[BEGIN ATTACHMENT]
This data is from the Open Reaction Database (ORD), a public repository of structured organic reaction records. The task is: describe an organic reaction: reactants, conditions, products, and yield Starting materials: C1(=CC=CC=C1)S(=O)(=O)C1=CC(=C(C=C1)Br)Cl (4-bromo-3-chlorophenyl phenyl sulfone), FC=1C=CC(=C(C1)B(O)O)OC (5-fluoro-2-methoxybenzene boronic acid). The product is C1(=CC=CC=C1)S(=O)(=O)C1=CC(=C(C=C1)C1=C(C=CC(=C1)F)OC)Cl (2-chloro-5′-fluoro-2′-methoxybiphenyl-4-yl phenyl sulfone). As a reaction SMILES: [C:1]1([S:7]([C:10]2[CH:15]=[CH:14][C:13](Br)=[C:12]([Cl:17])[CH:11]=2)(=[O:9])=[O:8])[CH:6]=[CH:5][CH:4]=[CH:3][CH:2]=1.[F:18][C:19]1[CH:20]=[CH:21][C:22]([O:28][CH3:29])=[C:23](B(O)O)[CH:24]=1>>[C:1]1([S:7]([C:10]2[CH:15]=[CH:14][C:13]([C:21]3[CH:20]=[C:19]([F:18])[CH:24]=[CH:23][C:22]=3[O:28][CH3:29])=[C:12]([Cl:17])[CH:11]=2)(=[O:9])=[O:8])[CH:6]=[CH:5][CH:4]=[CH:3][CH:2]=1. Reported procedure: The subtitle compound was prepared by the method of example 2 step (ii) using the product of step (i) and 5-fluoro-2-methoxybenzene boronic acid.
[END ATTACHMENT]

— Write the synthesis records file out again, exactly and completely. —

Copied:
This data is from the Open Reaction Database (ORD), a public repository of structured organic reaction records. The task is: describe an organic reaction: reactants, conditions, products, and yield Starting materials: C1(=CC=CC=C1)S(=O)(=O)C1=CC(=C(C=C1)Br)Cl (4-bromo-3-chlorophenyl phenyl sulfone), FC=1C=CC(=C(C1)B(O)O)OC (5-fluoro-2-methoxybenzene boronic acid). The product is C1(=CC=CC=C1)S(=O)(=O)C1=CC(=C(C=C1)C1=C(C=CC(=C1)F)OC)Cl (2-chloro-5′-fluoro-2′-methoxybiphenyl-4-yl phenyl sulfone). As a reaction SMILES: [C:1]1([S:7]([C:10]2[CH:15]=[CH:14][C:13](Br)=[C:12]([Cl:17])[CH:11]=2)(=[O:9])=[O:8])[CH:6]=[CH:5][CH:4]=[CH:3][CH:2]=1.[F:18][C:19]1[CH:20]=[CH:21][C:22]([O:28][CH3:29])=[C:23](B(O)O)[CH:24]=1>>[C:1]1([S:7]([C:10]2[CH:15]=[CH:14][C:13]([C:21]3[CH:20]=[C:19]([F:18])[CH:24]=[CH:23][C:22]=3[O:28][CH3:29])=[C:12]([Cl:17])[CH:11]=2)(=[O:9])=[O:8])[CH:6]=[CH:5][CH:4]=[CH:3][CH:2]=1. Reported procedure: The subtitle compound was prepared by the method of example 2 step (ii) using the product of step (i) and 5-fluoro-2-methoxybenzene boronic acid.